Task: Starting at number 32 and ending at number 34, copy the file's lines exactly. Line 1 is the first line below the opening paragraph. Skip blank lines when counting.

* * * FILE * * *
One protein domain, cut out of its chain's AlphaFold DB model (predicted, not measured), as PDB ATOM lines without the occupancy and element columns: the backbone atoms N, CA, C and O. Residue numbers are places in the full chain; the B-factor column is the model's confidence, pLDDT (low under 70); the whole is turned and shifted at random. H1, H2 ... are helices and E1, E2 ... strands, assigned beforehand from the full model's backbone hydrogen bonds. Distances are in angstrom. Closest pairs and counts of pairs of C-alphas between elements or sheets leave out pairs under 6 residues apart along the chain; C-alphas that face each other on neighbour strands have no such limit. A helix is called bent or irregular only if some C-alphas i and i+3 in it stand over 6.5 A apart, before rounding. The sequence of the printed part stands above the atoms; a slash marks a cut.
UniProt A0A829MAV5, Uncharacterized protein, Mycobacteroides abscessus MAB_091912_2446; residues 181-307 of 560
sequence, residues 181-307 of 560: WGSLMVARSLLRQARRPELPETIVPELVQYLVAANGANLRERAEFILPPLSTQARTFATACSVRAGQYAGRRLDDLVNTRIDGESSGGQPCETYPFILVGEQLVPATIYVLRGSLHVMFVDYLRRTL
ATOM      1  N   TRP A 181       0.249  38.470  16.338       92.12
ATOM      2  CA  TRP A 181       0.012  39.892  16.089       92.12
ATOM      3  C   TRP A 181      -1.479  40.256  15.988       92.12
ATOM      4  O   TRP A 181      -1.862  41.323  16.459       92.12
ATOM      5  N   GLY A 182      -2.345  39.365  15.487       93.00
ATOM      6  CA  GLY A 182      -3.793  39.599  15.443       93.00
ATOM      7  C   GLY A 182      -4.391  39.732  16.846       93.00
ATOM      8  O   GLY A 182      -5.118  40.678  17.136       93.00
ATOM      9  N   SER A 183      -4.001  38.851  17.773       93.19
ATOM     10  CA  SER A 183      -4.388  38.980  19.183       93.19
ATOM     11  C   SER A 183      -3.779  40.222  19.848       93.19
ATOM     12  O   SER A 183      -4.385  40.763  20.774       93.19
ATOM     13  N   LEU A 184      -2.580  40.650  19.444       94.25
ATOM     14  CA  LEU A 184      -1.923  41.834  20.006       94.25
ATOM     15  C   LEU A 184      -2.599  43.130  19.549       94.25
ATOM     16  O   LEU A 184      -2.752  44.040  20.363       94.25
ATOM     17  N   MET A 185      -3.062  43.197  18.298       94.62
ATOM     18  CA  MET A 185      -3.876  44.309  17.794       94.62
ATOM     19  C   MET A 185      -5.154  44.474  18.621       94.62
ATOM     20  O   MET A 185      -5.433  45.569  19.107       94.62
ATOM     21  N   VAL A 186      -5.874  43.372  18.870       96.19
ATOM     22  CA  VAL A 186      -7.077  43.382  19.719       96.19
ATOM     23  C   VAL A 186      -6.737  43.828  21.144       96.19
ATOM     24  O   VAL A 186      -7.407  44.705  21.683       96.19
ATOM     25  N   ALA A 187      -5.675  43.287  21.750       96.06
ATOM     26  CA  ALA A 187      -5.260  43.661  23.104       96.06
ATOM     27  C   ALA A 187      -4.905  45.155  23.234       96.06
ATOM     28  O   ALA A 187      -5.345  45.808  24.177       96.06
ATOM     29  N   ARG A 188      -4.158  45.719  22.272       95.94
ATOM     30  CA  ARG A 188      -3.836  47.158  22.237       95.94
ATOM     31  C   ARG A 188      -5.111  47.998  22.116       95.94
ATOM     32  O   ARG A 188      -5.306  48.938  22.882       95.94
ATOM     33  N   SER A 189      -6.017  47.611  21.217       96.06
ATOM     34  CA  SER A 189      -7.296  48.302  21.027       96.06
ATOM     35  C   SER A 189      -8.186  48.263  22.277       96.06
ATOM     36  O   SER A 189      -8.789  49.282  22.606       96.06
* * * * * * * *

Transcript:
ATOM     30  CA  ARG A 188      -3.836  47.158  22.237       95.94
ATOM     31  C   ARG A 188      -5.111  47.998  22.116       95.94
ATOM     32  O   ARG A 188      -5.306  48.938  22.882       95.94